The Twentieth Century Society has voiced major objections to the recently submitted proposals by Seven Architecture for the Grade II* listed police station on Wood Street in the City of London. It was built to the designs of McMorran and Whitby, a post-war practice that worked in a classical idiom, which was for a long time considered unfashionable. The quality and invention of their buildings has however been recently reassessed and a number of their works are now listed. Wood Street Police Station was McMorran’s last major project before he died in 1965 and is considered to be his masterpiece. It is the only post-war police station to be listed.
The building has been studied in the Twentieth Century Society book on McMorran & Whitby by Edward Denison and is described in this as ‘the greatest success of McMorran’s lifetime… a work of art that defines McMorran’s philosophies succinctly. It is an Italianate composition harking back to his favourite architect, Michele Sanmicheli, yet is rooted firmly in Britain and in the 20th century’.
The police station is made up of two distinct elements; a four-storey courtyard range and a tower, which originally housed an extraordinary number of spaces including offices, flats, stables, Turkish baths, cells, a tailor and a small museum. These are all configured behind beautifully composed yet austere facades, which give little away as to the quality and variety of what is inside.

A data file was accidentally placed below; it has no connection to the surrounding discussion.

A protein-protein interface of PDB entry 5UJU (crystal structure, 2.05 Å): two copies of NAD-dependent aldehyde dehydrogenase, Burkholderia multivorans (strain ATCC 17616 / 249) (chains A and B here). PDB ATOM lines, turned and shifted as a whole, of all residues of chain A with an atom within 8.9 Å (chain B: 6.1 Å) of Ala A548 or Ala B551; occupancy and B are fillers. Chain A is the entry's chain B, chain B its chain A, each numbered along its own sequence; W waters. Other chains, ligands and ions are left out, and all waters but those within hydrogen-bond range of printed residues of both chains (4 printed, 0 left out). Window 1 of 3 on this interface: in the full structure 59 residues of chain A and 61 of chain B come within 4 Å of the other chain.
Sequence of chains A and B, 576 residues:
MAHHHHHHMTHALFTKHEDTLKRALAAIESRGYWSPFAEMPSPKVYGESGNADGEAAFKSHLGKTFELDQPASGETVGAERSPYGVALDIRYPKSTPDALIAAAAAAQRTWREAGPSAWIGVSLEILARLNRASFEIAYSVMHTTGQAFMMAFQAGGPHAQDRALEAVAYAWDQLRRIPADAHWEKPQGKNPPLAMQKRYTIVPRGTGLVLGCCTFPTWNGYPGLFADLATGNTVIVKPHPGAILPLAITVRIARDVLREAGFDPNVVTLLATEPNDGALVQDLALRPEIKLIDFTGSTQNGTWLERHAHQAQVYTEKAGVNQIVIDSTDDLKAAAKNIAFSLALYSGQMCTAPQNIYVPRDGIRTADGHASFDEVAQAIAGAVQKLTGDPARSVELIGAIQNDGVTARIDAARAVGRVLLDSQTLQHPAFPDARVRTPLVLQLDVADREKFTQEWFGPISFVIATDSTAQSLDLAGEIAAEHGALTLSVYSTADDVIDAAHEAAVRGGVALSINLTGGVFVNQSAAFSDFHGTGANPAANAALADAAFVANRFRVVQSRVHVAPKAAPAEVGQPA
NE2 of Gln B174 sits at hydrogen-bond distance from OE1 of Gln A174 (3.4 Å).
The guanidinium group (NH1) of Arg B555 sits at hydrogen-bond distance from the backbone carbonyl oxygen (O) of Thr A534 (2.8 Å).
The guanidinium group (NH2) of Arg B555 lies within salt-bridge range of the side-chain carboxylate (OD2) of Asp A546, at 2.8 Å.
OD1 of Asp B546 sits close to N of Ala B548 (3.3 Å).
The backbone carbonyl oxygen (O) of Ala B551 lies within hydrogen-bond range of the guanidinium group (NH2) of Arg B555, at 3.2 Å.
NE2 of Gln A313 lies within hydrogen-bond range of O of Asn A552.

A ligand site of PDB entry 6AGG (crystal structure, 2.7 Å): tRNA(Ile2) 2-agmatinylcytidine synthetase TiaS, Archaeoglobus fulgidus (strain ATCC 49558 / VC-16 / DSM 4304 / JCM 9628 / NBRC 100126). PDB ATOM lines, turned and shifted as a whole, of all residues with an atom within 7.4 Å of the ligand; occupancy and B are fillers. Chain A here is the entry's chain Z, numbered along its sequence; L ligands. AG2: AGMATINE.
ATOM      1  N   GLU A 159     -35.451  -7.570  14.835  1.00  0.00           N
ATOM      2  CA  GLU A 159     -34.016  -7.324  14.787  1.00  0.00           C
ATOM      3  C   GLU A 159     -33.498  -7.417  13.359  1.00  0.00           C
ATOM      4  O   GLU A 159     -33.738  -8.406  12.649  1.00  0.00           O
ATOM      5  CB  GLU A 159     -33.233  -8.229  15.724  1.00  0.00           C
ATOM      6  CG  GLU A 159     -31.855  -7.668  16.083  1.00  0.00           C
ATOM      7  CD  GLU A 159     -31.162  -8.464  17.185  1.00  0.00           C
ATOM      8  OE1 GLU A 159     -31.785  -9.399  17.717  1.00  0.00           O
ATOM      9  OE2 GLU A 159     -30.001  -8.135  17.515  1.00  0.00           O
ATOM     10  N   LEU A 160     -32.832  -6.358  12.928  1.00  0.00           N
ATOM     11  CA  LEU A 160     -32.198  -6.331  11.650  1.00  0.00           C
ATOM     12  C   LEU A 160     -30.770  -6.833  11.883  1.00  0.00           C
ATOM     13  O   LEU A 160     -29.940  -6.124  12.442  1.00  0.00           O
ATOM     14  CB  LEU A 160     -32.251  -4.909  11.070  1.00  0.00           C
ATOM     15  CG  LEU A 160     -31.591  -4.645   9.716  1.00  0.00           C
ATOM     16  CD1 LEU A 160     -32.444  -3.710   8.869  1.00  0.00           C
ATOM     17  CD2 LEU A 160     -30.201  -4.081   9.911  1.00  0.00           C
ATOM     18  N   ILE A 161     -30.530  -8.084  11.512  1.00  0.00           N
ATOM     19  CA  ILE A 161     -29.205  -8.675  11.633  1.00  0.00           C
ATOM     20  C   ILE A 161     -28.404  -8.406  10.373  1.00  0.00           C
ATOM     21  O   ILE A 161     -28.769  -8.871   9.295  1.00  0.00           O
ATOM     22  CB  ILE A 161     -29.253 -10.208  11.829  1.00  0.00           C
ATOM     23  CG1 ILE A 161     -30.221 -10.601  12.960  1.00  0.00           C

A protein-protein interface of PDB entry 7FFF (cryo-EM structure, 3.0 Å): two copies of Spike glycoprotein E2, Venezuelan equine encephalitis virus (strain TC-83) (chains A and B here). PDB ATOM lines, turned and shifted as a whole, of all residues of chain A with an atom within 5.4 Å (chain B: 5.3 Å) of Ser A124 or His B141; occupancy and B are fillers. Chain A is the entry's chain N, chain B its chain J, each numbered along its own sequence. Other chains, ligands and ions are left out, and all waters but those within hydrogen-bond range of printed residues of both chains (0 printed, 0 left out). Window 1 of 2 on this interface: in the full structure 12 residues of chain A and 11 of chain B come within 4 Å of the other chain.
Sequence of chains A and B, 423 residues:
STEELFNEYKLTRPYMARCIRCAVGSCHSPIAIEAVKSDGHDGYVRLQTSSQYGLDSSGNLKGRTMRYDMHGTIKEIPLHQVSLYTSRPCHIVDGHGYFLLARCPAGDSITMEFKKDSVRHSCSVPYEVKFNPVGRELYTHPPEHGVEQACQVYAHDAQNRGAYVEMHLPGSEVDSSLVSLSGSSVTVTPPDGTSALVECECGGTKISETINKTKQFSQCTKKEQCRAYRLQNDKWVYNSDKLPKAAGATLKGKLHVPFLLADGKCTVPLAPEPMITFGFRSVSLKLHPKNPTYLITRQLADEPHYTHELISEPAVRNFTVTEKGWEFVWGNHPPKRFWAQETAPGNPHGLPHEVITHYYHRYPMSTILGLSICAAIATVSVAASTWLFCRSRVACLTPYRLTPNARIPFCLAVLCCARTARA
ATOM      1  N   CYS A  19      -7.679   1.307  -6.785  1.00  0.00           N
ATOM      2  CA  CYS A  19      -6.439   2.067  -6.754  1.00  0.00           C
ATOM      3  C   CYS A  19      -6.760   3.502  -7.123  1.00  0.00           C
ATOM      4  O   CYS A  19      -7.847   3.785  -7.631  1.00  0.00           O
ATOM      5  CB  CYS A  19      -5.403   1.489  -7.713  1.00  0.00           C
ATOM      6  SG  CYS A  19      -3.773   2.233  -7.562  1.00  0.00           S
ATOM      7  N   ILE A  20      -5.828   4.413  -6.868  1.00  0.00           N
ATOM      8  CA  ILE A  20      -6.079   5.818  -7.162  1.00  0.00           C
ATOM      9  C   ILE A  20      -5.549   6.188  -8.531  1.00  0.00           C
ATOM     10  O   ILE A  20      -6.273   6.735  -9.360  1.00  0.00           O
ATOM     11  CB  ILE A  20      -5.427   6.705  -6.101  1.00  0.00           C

The City of London Police force intends to consolidate all of their operations within Wood Street, which in its current form cannot accommodate requirements. As a result, a number of proposals have been submitted which the Society considers will harm the outstanding significance of the building. The most damaging of these is a proposed tower extension which will connect to the existing by a glazed link at each level – not only marring the original tower’s north elevation, but wholly undermining the careful balance and legibility of the built ensemble. Other proposals include the infilling of the courtyard, the replacement of all external windows and the conversion of the tower to open plan offices. Taken together, the Society considers that these constitute substantial harm in planning terms.
Tess Pinto, Conservation Advisor to C20 Society, said: “The approach has been to try and squeeze as much extra space as possible on to an extremely tight and sensitive site, around a historic building of outstanding significance. The Society has suggested from the outset that the police station has the potential to make a fantastic boutique hotel, for example – and we don’t consider that the applicants have properly demonstrated that the buildings couldn’t be better conserved through a change of use.
“What is of serious concern is that despite our advice at pre-application, there does not appear to have been a comprehensive conservation management plan to guide the formation of these proposals from the outset, despite the fact the building is Grade II* and the only listed post-war police station.”
Historic England has also objected to the proposals, although do not consider the harm to be ‘substantial’ because the tower extension has been reduced in height. This means that the application will be referred to the Secretary of State. The Society will be supporting this referral and requesting the application is taken to a public inquiry should the planning committee be minded to grant permission.
For press enquiries:
Tess Pinto, Conservation Advisor, Twentieth Century Society
020 7250 3857